PIME 2006

PIME 2006: Chairman’s speech for Frank Deconinck

Monday 13 February 2006: Opening speech

Ladies and Gentlemen,

Welcome to PIME 2006 and to the beautiful, romantic city of Vienna. More about Vienna later, but first I would like, on behalf of ENS and the co-organisers of this year’s conference – FORATOM and the NEA/OECD – to thank the IAEA for hosting this year’s PIME. We are also very grateful to the IAEA for the use of the Vienna International Centre. Our hosts have left no stone unturned in an effort to make us feel welcome and to provide the perfect environment for a constructive and interactive debate on the main issues facing communicators in our industry today. The contribution that they have made to the agenda is considerable too.

Frank Deconinck: Pime 2006 - Opening speech

And so, to Vienna: Austria’s iconic capital city is synonymous with music, culture and refinement. Its famous monuments, palaces and museums reflect its glorious past when, for seven hundred years, it was capital of the Habsburg Empire. Today, with its countless theatres, art galleries, coffee houses and contemporary urban architecture, Vienna maintains that tradition of style, flair and individualism.

Unless you have spent the last few weeks on Mars, it won’t have escaped your notice that Vienna is also the focal point for celebrations to mark the 250th anniversary of the birth of one of Austria’s most famous sons – the legendary Wolfgang Amadeus Mozart. Mozart’s music communicates so many messages to so many people. It challenges. It provokes. It asks questions. It provides answers. It seduces. Of course, taste in music is very subjective, but it’s hard to remain indifferent to talent. There is a lesson to be learnt here for all nuclear communicators: as we strive to ensure that our communications reach the right targets and send the right messages, we would do well to consider the example of Mozart; our communications must be creative, imaginative and high impact. People must not be indifferent to them. They too, like Mozart, must challenge, provoke, ask questions, provide answers and seduce. As the nuclear renaissance continues to gather momentum and governments, environmentalists and citizens increasingly realise that nuclear energy provides the best option for combating climate change and ensuring security of energy supply, there are even greater rewards to be reaped from successful communications.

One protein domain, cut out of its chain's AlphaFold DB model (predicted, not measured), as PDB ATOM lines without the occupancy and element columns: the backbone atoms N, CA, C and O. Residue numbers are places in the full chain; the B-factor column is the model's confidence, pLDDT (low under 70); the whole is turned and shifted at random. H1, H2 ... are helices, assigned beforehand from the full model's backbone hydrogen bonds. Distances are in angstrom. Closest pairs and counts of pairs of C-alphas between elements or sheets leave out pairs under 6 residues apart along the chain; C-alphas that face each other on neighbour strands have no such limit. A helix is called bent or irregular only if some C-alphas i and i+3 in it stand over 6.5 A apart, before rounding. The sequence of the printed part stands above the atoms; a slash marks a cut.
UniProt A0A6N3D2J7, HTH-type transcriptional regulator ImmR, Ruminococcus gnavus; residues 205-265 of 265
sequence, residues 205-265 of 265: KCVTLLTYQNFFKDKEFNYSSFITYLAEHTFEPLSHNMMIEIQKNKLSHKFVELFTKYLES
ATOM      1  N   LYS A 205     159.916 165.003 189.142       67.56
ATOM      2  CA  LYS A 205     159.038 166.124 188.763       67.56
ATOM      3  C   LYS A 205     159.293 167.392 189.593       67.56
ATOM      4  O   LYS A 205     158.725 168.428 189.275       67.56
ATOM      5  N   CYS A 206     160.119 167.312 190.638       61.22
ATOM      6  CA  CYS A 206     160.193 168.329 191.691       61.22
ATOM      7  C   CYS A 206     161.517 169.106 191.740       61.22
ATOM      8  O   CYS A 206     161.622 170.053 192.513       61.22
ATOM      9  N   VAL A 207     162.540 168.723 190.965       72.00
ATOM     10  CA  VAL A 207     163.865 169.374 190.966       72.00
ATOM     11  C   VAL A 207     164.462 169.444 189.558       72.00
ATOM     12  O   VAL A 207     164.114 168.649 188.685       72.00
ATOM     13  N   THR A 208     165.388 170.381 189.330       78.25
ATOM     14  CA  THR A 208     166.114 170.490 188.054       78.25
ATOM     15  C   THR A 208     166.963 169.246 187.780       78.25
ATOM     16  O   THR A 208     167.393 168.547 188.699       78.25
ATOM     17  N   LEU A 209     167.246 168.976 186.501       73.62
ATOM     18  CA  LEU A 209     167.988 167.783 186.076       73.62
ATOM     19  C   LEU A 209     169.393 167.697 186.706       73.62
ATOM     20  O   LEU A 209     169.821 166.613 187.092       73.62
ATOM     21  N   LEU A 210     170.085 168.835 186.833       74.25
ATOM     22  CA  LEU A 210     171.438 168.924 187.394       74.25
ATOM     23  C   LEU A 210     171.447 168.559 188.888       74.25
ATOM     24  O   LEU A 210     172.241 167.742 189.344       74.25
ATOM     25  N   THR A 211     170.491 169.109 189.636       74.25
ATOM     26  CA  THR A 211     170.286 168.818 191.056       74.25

Our industry is not in the defensive mindset that it was in before. On the contrary, we must now make the most of the nuclear revival and go on the offensive.

We must reach out, with renewed confidence and conviction, to new audiences.

We must reiterate new as well as familiar messages. We must win over the skeptics and hesitators.

The PIME agenda is designed to provoke debate on the issues that really count. We will discuss how to communicate effectively the economic, social and environmental advantages that nuclear offers. The targets we will focus on are varied: local communities, politicians and all levels of civil society. The communications tools at our disposal are varied too, with the Internet and blogging engaging more and more people in debate every day. And we have expert communicators to stimulate debate, share experiences with us and highlight best practices.

I urge all delegates to play the most active role possible in the debates and hope that they will return home with food for thought, inspired to push their communications to the next level. Nuclear is back and our communications should make that fact known - loud and clear.

I hope that you all enjoy a constructive and interesting conference and officially declare PIME 2006 open.

Thank you.


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